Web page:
At the end of the day, my decision to vote YES for the TSPLOST boils down to something pretty simple.
On July 31 I could vote for the TSPLOST because people I trust tell me I should.
Or, I could vote yes because I’m weary of having to plan errands and meetings to avoid traffic snarls.
Or, I could vote yes for the TSPLOST because we need the jobs that will be created with the $8.5 billion in transportation projects it will fund.
Or, I could vote yes because TSPLOST funds can reverse the trend of metro Atlanta and Georgia losing millions in matching federal funds for transportation improvements each year.
Or, I could vote yes because TSPLOST funds can help to strengthen our sagging economic competitiveness as a national and international business hub.
Or, I could vote yes because improved roads and transit will allow people to get where they need to be when they need to be there.
Or, I could vote yes because we have staggering backlogs of transportation maintenance and new project needs all around the state that continue to grow.
Or, I could vote yes because we have to find a way to provide more driving, walking, biking, and transit options for all of us to use every day.
However, I won’t vote yes for any of these reasons, although each is solid and compelling. Nor will I vote yes for any of the dozens of other sound, positive reasons that others have outlined. I won’t vote yes for TSPLOST because I love taxes, because I believe TSPLOST is a silver bullet that will magically correct all of our congestion ills or because I am enthusiastic about every single one of the projects on the well-vetted list of projects that TSPLOST will fund.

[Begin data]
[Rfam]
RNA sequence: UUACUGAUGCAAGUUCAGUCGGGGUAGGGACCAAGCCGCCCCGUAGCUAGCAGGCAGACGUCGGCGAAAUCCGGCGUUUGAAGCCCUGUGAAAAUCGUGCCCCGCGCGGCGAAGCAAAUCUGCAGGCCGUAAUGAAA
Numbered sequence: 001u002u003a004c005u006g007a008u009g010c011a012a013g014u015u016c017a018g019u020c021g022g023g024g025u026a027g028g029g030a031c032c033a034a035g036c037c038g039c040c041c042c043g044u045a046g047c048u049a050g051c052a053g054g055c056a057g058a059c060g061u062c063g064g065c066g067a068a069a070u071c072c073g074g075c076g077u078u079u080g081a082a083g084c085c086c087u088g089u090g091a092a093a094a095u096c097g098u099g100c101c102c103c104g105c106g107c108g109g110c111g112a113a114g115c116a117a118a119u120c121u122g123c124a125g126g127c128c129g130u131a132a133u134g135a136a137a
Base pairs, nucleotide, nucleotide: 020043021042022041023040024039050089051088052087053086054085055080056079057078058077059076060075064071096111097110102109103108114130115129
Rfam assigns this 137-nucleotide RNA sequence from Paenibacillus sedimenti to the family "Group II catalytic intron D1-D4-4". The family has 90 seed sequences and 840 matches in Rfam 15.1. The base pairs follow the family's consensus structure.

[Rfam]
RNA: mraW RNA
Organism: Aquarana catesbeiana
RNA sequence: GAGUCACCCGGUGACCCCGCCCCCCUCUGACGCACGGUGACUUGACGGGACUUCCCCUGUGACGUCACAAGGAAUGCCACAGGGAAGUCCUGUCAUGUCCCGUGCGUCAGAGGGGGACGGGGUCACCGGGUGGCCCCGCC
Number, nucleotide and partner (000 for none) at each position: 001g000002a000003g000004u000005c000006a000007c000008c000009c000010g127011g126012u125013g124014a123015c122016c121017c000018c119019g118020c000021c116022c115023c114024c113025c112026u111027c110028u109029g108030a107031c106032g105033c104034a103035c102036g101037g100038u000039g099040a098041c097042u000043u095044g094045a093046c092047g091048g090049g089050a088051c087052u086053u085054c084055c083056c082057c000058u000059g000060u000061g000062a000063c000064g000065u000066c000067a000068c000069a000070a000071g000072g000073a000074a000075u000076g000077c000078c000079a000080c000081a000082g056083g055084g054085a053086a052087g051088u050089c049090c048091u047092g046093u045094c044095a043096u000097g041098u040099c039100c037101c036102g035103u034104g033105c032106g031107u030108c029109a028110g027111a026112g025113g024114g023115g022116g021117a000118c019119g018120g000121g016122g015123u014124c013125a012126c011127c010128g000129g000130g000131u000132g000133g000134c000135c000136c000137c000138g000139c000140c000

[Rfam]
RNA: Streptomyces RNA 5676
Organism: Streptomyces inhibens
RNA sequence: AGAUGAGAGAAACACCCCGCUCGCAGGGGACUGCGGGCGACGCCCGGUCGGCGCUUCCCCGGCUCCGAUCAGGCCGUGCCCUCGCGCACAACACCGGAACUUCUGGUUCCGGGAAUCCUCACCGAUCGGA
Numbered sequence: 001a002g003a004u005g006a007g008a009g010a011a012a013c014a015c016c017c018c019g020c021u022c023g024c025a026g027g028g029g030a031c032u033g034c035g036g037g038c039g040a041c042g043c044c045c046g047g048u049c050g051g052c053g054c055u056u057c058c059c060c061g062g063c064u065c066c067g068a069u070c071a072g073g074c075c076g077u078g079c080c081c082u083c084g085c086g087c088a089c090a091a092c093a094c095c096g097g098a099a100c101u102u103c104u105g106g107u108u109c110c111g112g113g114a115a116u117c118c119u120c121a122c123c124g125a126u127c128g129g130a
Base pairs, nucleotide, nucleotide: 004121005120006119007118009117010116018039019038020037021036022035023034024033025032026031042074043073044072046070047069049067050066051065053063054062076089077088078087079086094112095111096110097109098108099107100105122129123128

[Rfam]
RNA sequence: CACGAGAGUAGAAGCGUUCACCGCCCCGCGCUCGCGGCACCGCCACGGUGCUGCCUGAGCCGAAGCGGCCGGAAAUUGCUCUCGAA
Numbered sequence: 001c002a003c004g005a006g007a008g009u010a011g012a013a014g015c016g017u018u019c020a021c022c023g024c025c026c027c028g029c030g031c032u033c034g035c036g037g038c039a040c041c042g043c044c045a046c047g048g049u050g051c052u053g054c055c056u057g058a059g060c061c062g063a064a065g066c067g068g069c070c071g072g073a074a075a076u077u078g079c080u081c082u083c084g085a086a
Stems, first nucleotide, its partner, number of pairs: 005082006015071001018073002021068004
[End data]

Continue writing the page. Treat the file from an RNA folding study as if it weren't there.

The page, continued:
I will vote yes simply because I believe in my community, metro Atlanta and Georgia. I live here and plan to for the rest of my days. As a beneficiary of forward-looking, tough decisions and major infrastructure investments by generations of Georgia taxpayers before me, I will vote yes for the future of this region.
Perhaps someday opponents to TSPLOST will advance a better way to tackle and fund the very complicated and expensive business of supporting our economy and desired lifestyles. There will be plenty of need for future funding, too. Until then, however, I salute the folks who have slogged through the analysis and inelegant negotiations that led to the TSPLOST idea and vote. This process we call democracy gives us a chance to invest in our future. I am glad we can have a say. And I WILL vote yes on July 31.
Helen Preston Tapp
American Institute of Certified Planners
A native of Marietta, Tapp is a professional land, transportation and environmental planner and policy analyst.